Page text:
This incident illustrates the urgent need to ensure proper handling and storage of chemicals, proper training for storage facility staff at awareness and operational levels, and effective crowd control during an emergency incident. Additionally, the incident underscores the need for an effective industrial and enterprise safety framework and enforcement and training system to ensure a structured approach to mitigation, preparedness, response, and recovery to all hazards. This will require improved collaboration and partnership between government departments, employers and workers representatives, and civil society.
Tackling this problem calls for action in a number of areas. These include a review of regulations and enforcement in the transport and logistics sector, the payment of adequate compensation and income support to injured and disabled workers and families of workers who lost lives in work-related accidents, and to conduct safety campaigns that target transport/logistic service providers as well as emergency-service personnel.
Recently the government, employer and worker representatives have agreed to roll out a modern, comprehensive Employment Injury Scheme (EIS) in Bangladesh starting from the ready-made garment (RMG) sector, with the possibility of extension to other sectors. Such a system includes accident prevention, immediate and long-term compensation, and rehabilitation to return to work.
The ILO continues to work closely with the Government of Bangladesh, employers' and workers' organisations and development partners to improve working conditions in all industries expanding learning from the ready-made garment RMG industry since the Rana Plaza tragedy in April 2013.
Proper monitoring of industries by the government to ensure that industrial and accidental risks are properly understood, addressed and prevented is essential to improving safe working conditions in Bangladesh.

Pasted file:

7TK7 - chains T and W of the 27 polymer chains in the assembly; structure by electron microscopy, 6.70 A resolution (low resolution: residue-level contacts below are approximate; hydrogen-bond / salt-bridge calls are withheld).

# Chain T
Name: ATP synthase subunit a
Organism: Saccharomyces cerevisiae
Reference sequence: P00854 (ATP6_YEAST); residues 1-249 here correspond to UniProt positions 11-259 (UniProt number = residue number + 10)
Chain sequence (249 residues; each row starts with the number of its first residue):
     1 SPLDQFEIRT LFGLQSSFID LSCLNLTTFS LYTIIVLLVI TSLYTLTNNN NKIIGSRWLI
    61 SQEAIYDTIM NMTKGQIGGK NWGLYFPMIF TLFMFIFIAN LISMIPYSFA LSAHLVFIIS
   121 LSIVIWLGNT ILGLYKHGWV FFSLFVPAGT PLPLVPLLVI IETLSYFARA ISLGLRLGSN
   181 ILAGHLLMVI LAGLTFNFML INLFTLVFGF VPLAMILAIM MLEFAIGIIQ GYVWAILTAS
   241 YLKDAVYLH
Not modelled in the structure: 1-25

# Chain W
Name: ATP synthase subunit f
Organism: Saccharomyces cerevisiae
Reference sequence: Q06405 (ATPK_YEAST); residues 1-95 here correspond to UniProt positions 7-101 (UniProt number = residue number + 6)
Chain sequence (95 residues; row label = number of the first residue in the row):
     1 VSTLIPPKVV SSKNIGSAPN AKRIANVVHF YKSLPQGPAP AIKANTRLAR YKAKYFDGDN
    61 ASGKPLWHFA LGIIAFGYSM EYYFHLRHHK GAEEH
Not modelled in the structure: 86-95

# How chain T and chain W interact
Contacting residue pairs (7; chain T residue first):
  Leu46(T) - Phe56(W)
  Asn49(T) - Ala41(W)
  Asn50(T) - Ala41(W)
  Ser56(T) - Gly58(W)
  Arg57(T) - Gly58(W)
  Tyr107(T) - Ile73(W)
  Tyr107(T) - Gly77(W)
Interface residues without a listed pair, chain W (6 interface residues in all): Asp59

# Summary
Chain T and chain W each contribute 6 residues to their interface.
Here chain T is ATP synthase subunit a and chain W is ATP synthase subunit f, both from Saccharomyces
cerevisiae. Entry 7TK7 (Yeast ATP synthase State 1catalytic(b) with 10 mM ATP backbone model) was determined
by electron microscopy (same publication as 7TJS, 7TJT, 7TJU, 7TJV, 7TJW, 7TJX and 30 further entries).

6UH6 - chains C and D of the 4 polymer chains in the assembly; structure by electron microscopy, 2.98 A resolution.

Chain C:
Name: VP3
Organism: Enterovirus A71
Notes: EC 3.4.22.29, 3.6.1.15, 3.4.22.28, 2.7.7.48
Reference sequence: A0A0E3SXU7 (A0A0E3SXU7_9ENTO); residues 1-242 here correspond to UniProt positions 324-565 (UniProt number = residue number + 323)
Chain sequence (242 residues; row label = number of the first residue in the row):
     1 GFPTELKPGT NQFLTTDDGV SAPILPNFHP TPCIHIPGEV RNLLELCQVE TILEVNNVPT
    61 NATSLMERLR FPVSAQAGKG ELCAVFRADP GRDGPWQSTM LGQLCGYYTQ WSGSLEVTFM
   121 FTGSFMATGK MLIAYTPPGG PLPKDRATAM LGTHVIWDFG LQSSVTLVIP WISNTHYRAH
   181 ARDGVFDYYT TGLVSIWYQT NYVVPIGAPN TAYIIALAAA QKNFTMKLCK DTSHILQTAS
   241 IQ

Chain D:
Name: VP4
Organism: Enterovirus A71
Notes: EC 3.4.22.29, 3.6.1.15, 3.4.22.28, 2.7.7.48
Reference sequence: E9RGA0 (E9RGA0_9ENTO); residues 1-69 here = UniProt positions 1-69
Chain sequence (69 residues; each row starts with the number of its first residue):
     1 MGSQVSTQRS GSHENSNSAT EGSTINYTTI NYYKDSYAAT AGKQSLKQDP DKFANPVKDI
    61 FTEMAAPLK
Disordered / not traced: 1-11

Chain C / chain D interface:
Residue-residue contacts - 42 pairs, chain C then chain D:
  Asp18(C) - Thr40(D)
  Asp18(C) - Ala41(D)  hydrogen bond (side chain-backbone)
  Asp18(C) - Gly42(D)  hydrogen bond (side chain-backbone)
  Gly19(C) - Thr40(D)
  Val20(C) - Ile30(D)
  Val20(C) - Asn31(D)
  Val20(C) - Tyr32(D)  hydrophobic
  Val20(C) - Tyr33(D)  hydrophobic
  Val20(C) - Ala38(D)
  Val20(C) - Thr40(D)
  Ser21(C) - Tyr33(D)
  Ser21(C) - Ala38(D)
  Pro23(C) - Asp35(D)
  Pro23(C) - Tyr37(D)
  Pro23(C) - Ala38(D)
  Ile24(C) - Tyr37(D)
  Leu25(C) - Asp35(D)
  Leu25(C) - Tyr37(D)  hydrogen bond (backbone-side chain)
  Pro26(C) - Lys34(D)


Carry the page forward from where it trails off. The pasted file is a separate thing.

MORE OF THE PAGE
ILO and the broader UN system in Bangladesh hopes that this tragic accident will drive all parties involved to apply renewed vigour in addressing the safety deficits in workplaces across the country and we extend our assistance to continue to build a safer Bangladesh for all.
Police on Wednesday filed a case against eight employees of BM Container Depot four days after the fire and explosions killed at least 45 people and injured over 200. However, the owners of the BM Container Depot and Al Razi Chemical Complex Limited, which stored hydrogen peroxide chemical in over 30 containers, were spared in the case.
The eight accused in the case are BM Container Depot general manager Nazmul Akhter Khan, deputy general manager (operations) Nurul Akhter Khan, manager (admin) Khaledur Rahman, assistant administrative officer Abbas Ullah, senior executive (admin) Nasir Uddin, assistant manager Abdul Aziz, and depot shed in-charge Saiful Islam and assistant depot shed in-charge Nazrul Islam.
Police filed the case against them for negligence, causing the deaths and injuries in the fire incident and explosion at the depot on Saturday. Sitakunda police sub-inspector Ashraf Siddique filed the case at the instruction of high officials, said police sources.
Asked why the owners of the depot and the chemical factory were spared, Chattogram district police superintendent SM Rashidul Hoque declined to comment.
Chattogram south district Awami League treasurer Muzibur Rahman, also the editor of the Chattogram local daily Purbodesh, is an owner of Al Razi Chemical Complex Limited and a director of BM Container Depot.
The chairman of the depot is Dutch businessman Bert Pronk, who also has other investments in Bangladesh, while the managing director is Mustafizur Rahman of the Smart Group of Industries.
Police accused the eight employees of BM Container Depot under sections 304 (Ka), 337 and 338 of the code of criminal procedure 1860.
The accused will face the highest five years in jail and financial penalty under the section 304 (Ka), the highest six months in jail or Tk 500 financial penalty under section 337 and the highest two years in jail or Tk 5,000 financial penalty under section 338 if the allegations are proved in the court.
Chattogram district administration, Chittagong Port Authority, the Department of Factory and Establishment Inspection, Chattogram Custom and Fire Service and Civil Defense authorities have formed five separate probe committees over the fire incident.
Badiul Alam, who is heading the probe committee formed by the district administration, said that they sent letters to different offices for documents of the BM Container Depot and hydrogen peroxide that was stored in some containers.